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Immediately after German unification, social policy aimed predominantly to take stock of East-West differences and to transfer the Federal Republic’s social institutions and legal regulations to the new federal states. Social issues affecting all of Germany were temporarily pushed into the background. Particularly contentious issues were left out of the negotiations between the governments of the GDR and the Federal Republic in the summer of 1990, so as not to threaten the timely conclusion of the Unification Treaty. These issues included the abortion law, which, for many, symbolized the achievements of women in the GDR system. Whereas women in the GDR had enjoyed access to legal first-trimester abortions since 1972, women in the Federal Republic were subject to a more restrictive abortion law. Abortion legislation passed in 1992 was declared unconstitutional by the Federal Constitutional Court; it was not until 1995 that a new law entered into force.

When compared with the “old” Federal Republic, the GDR exhibited certain deficiencies in its social development. In the first few years after unification, the term “catch-up modernization” [nachholende Modernisierung] was used to describe the process of remedying these deficiencies. When it came to structural gender equality, however, the GDR had a head start on the old Federal Republic. GDR women were privileged in social policy matters and were integrated into the working world. After unification, women in the new federal states were confronted with job loss and new family policies that were more strongly oriented toward traditional family values than those of the former GDR; many of these women saw themselves as the losers of the unification process. Nevertheless, progress toward gender equality in the new united Federal Republic continued to be made. In the end, some modernization trends affected East and West in equal measure. One of those trends was the move away from traditional married life. The reasons for this shift varied in East and West, however. Nonetheless, the traditional nuclear family (parents with children) continues to be the most common social unit.

In the decades of the expanding social welfare state (the mid-1950s to the mid-1970s), class differences faded into the background, and many Germans placed great value on social justice. In the wake of unification, social inequality reemerged as a subject of discussion. The issue’s renewed currency was attributable to an affluence and productivity gap between East and West that continues to this day. In view of prolonged structural unemployment and reforms to the social system (both tied to cutbacks in public benefit payments), social equality has become more important throughout all of Germany. Critical voices warn of a new social polarization in Germany and speak, in particular, of a growing gap between rich and poor, even if this gap still remains small in international comparison.

In the early 1990s, critics claimed that insufficient attention was being paid to the persistent decline in the birthrate and the aging of the population. This has since changed. Discussion focuses in particular on the effects of this demographic shift on Germany’s population, on the role of its senior citizens, on immigration policies, and above all on the financing of the social system.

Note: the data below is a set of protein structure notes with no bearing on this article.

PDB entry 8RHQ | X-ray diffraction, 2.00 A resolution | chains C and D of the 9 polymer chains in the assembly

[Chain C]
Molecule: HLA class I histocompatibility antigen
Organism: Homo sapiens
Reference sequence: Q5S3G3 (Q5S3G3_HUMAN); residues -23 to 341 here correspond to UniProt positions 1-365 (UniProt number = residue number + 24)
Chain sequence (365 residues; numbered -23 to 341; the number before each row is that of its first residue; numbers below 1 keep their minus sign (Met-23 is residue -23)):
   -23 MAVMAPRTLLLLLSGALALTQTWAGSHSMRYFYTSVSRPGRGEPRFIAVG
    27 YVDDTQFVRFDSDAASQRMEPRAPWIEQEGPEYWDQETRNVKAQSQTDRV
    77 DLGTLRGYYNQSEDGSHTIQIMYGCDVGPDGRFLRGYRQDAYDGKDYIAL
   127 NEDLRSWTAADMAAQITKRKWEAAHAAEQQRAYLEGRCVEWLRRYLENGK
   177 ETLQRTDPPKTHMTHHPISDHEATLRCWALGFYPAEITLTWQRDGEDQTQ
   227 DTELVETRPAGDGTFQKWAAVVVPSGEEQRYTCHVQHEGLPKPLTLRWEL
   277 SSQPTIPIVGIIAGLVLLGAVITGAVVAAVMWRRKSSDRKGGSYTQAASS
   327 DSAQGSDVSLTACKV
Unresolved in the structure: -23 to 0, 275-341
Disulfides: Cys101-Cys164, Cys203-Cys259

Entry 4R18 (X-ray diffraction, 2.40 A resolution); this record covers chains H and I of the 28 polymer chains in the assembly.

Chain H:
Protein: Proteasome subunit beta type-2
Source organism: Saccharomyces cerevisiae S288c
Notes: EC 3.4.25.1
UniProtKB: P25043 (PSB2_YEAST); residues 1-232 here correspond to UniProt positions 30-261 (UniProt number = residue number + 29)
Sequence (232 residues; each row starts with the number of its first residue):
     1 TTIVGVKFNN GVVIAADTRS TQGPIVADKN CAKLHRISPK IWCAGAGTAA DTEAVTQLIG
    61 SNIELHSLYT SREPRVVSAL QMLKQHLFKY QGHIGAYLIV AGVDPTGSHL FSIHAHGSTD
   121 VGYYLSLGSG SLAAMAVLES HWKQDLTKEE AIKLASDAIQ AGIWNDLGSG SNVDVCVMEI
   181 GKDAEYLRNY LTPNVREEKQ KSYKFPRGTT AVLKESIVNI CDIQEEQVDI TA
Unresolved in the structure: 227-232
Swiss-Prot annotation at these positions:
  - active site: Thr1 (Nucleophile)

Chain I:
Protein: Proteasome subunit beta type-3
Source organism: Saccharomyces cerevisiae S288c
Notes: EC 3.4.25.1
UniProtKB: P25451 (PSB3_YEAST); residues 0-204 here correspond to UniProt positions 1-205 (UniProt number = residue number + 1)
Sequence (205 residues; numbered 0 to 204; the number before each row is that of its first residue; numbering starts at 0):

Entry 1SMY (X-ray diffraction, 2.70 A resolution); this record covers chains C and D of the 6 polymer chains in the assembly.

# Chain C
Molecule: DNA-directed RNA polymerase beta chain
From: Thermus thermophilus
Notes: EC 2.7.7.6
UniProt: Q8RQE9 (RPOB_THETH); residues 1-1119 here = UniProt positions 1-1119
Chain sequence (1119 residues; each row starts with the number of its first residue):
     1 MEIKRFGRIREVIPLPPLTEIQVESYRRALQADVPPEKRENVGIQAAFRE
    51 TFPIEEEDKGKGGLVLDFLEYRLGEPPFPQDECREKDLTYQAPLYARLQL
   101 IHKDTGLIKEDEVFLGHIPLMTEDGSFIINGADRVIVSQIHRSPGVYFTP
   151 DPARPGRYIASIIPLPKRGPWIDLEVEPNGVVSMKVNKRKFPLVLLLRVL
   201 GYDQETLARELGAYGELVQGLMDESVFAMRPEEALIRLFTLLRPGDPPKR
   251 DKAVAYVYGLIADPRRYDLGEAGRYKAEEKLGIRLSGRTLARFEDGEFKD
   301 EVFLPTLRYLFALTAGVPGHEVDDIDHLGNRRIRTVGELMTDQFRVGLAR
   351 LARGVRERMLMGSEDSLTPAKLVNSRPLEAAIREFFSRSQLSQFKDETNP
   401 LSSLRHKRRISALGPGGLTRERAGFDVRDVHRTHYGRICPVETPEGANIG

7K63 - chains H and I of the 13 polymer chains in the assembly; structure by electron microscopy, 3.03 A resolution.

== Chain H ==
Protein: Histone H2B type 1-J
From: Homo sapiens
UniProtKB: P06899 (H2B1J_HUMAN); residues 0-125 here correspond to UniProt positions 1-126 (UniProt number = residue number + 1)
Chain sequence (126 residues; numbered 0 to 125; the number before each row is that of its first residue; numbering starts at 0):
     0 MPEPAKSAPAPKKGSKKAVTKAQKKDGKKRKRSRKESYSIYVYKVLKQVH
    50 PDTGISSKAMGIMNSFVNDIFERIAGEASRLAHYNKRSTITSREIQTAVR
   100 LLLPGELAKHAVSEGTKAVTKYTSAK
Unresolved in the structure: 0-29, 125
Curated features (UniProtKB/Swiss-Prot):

Longer parental leaves, early retirement from gainful employment, and extended life expectancies are placing a greater burden on state pension funds and thus also on the generational contract, according to which the pensions of one generation are financed by the gainful employment of the next. Raising the retirement age to 67 is supposed to help plug the financial holes. While members of the older generation are primarily concerned with remaining in the workforce longer and guaranteeing their pensions, most members of the younger generation seem to face the new challenges pragmatically and optimistically. Greater performance is demanded of this new generation; there is no talk of rebellion anymore.

The protection of marriage and family has a special place in the value and legal system of the Federal Republic. In 2001, a life partnership law for same-sex couples was passed despite vehement resistance from the CDU/CSU. In 2006, there were roughly 20,000 registered same-sex partnerships in Germany. The traditional family, in which the father works and the mother devotes herself primarily to the family, is promoted through tax breaks and financial benefits (such as child allowances). But there are growing doubts about whether this kind of family policy is still appropriate. The birthrate is falling continuously, and life expectancy is rising; the plunge in births that occurred immediately after unification in the new federal states has since corrected itself a bit. Still, the continuing trend toward small families (in 2006, the average was 1.33 children per woman) contributed decisively to a gradual paradigm shift in family policies: the parental benefits policy approved by the Grand Coalition in September 2006 makes it equally possible for mothers and fathers to devote to themselves to child-rearing in the first few months of their children’s lives. But as long as working mothers are still criticized in some quarters and, above all, as long as there aren’t enough available spots in daycare centers – the goal is to create spots for 35 percent of all children under three by 2013 – the birthrate will not rise: in 2009 it sank to a new all-time low.

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